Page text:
But here we come to our second factor, mental suggestion. Let us imagine that Darius, instead of turning and reaching out to his companion, were facing forward and merely tipped backward, perhaps by the sudden start of the chariot. The line of the body would have been the same as now, leading the eye in the desired direction, but the mental suggestion would have been quite the reverse. His thought would have reached forward and would have carried our thought with it. As it is, mind and sense alike conspire to arrest the dangerous rush of the picture and direct us aright.
By the use of these subtle means we have in a highly developed form what the artists call a composition, an arrangement studied with reference alike to requirements of action and life, and the limitations of pictorial representation. But there is still another thing to note which artists themselves too often forget, but which our artist certainly remembered. When we have gotten lines, masses and mental suggestion all properly arranged, and composition faultless, our picture may still be poor art, because we have used trivial or improbable motives to secure the necessary arrangement and action. Darius must lean backward, must, if possible, think backward, but suppose he leaned back to scream in terror or beg for mercy. The picture would be composed as now, would perhaps be as true to nature as now, but it would be cheap art. Worse still, if, as often happens, the position suggests a trivial motive, or no motive at all. The composition, no matter how perfect, then ceases to be art altogether. No, the composition must unfold naturally, actuated by great impulses that have dignity and beauty of their own.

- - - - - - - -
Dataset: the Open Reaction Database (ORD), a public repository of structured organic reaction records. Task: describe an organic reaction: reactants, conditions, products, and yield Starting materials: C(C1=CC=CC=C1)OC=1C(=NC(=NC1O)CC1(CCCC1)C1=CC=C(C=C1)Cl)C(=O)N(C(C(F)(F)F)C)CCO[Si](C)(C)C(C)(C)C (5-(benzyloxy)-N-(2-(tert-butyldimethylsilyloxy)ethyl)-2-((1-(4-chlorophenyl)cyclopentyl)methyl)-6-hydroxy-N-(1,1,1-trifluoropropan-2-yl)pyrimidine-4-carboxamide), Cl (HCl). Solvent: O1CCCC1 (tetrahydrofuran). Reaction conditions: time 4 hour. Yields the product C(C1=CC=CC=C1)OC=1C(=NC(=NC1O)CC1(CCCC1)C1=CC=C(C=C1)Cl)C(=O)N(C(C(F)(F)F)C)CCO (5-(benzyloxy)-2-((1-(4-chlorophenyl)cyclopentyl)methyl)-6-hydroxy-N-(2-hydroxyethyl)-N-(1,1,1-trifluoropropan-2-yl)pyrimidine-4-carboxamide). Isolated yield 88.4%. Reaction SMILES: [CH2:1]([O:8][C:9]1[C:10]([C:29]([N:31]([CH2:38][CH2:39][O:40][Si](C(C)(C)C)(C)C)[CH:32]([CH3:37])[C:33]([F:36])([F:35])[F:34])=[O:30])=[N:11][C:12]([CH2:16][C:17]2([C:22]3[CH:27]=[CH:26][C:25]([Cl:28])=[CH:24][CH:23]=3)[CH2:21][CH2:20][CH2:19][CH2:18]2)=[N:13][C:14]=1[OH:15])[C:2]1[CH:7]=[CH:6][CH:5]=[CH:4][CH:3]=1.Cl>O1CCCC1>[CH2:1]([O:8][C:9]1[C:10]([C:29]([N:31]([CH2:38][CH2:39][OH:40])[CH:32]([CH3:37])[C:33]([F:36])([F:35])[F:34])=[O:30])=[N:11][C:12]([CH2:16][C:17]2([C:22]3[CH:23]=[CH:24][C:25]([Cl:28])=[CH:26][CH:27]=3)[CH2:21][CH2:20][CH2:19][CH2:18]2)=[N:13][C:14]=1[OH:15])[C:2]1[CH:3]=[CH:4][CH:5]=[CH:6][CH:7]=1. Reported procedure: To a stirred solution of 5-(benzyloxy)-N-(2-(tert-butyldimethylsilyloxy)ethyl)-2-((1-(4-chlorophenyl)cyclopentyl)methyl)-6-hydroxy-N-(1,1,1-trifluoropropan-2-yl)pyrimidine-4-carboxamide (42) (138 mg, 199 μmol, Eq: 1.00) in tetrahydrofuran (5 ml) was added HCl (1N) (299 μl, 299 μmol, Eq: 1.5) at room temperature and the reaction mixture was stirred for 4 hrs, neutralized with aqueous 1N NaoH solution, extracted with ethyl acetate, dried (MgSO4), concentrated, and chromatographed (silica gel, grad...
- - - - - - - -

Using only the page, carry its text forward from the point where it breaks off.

Note how magnificently our artist has met this requirement. Here is the ruler of a vast empire who has lost every thing, and whose life itself is in instant danger, and yet at this supreme moment, he forgets himself and his peril, and his very soul goes out in an agony of impotent sympathy at the sight of the death of his faithful companion. Humanity knows no loftier sentiment than self-forgetting devotion, than love which recks not of danger and hopes not for reward. Our artist has given us a great composition motived by a great sentiment. This is art. This picture is the equal of the greatest masterpieces of Christian art. As a master-piece, both of composition and technical skill, and as an expression of the noblest sentiments, the Battle of Issus and the Sistine Madonna may claim an equal place in our regard.
But let us hasten to add that the picture as we now find it, is far from being entitled to unqualified praise. We must look through a thick and obscuring veil if we are to find the master we are seeking, for a Roman had the inconceivable taste to have this picture copied in mosaic for his dining-room floor. Who would decorate his dining-room floor with a copy of the Sistine Madonna ? It would be quite as appropriate.
We all feel that such a use of the picture is wrong, but why ? It will pay us to analyze our feelings.
In the first place, we do not want to walk on Darius and Alexander, or on commoner folk, or upon horses or living things of any sort. Even realistic roses and the like will slightly deter the sensitive footstep. This may seem to be an over delicate sensitiveness, but it is precisely in this domain of the subtler sentiments that art has its home.